While there have been third-party implementations of 4K video output on some Android-powered TV boxes or USB sticks in the past, Google hasn't provided a native 4K video solution on Android just yet - but that's changing in "M."
According to the Android Developers site, 4K display mode is one of the new APIs available to developers in Android's M-iest release. What exactly does that mean for you, though? Well, for one, it means that media player apps that are able to leverage your device's ability to decode 4K video content will finally have a way to push that content at its native resolution on a compatible 4K display.
While you might file this one under "really? We weren't doing this already?" if you're a security expert, Google has added stricter validation of APKs in Android "M" that should prevent what I guess you could call tinkering by omission.
Previously, APK validation checks looked at the SHA-1 signature for every file in said APK against those stored in the app's manifest.mf file, which is automatically generated during the signing process. If any of the files were modified, the APK would fail validation, and then fail to install or launch. This is an obvious security measure, designed to prevent people from loading up malicious software or otherwise doing nefarious things with legitimate APKs.
Google's initiative to put privacy and security back into the hands of users through a revised permission system has received generally positive responses. It's no secret that this approach closely matches the way iOS prompts users for access to things like the contacts or location. Aside from the possibility that permission requests could become annoying with too much frequency, this has proven to be a pretty effective approach. However, since the announcement, one sticking point seems to have emerged around access to the Internet. As it turns out, users will never be asked to grant access to the outside world, and it's not even possible to revoke it, even if they wanted to.
Under the hood improvements don't always get much love, but there is a segment of Android users that will be thrilled to hear about what Google has done for those working with audio. The headlining change is an API for MIDI, which is the primary interface for communicating music-oriented information between devices. The net result of this will be making it far easier for developers to create apps that interact with hardware for making music or other sorts of sounds. Other changes add to the overall quality of audio that can be worked with on Android and give more options for creating complex tracks.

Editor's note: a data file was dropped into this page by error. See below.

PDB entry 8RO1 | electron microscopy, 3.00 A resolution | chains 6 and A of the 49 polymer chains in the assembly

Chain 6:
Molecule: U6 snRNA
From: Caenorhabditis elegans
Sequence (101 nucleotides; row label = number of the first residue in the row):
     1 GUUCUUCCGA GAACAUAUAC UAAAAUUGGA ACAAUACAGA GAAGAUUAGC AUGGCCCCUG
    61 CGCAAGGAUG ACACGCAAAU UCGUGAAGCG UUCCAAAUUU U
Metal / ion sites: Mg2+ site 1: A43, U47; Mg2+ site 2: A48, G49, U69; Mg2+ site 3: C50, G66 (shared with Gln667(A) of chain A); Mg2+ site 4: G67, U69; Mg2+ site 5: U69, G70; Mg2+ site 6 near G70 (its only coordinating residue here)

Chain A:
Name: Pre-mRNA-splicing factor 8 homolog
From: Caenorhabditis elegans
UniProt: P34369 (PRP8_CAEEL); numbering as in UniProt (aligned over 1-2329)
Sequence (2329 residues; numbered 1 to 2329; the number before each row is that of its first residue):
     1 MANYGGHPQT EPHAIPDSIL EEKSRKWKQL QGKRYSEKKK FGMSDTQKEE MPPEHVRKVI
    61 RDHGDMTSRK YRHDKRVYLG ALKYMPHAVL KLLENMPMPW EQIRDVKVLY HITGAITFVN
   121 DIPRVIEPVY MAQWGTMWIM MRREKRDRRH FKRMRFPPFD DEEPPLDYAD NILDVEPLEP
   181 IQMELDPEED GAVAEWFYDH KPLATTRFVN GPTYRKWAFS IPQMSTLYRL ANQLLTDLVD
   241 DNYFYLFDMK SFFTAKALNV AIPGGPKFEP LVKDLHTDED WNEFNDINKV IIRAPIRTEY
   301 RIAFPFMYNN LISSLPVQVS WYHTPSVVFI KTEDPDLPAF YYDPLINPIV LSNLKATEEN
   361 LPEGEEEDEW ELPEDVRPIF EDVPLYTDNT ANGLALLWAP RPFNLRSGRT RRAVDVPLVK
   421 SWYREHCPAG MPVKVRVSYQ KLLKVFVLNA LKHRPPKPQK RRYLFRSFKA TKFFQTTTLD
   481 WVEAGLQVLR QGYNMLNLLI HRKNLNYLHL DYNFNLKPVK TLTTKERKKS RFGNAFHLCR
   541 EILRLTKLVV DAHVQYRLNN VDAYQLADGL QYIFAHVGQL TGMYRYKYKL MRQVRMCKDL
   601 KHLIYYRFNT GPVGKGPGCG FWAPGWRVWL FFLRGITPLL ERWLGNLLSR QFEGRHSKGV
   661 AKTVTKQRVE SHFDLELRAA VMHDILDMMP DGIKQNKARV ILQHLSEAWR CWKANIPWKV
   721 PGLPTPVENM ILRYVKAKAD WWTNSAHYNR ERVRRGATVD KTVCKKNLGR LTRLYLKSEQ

Remember that "Voice Access" talk that was supposed to happen at I/O but was removed from the schedule? It turns out that, while it wasn't the full-on in-app voice craziness we had hoped for, Google did have some news about voice interactions to share.
Specifically, with Android M, Google has introduced the Voice Interaction API, which will allow apps to get a better handle on a user's voice-initiated requests. Check out the video below, by the leaders of a sandbox talk at I/O about voice actions.
The new API, as Google Search Developer Advocate Jarek Wilkiewicz explains, shouldn't be confused with custom voice actions.
Google added a battery saver mode in Android 5.0 that disables various features when you need to conserve juice. You could activate it manually or have it flip on at a certain battery level. Android M adds a third option—voice.
Sony doesn't have a huge presence in the US despite making a boatload of phones. Still, if you've got one, odds are good that you'll be seeing an Android 5.1 update in the coming months. The update will hit all Z series devices and a few of the mid-range models too.
Sprinkled inside the big M letter slide during Google I/O was a list of new features on the platform, most of which we have discussed (and some of which we are still to discuss) in our M Feature Spotlight articles. One of these was a mysterious "Undo/Redo keyboard shortcuts" that you can spot in the seventh line on the left in the image below.
After stumbling to figure out what this exactly was, we reached out to Dave Burke who explained that M now supports the CTRL+Z and CTRL+Shift+Z shortcuts in text fields in Android M. That is if you happen to be using a Bluetooth keyboard with your device. From our tests, it seems that the feature is a bit hit-and-miss on the M preview, and has a short window of time where you can trigger it, then nothing happens if you wait longer and try it.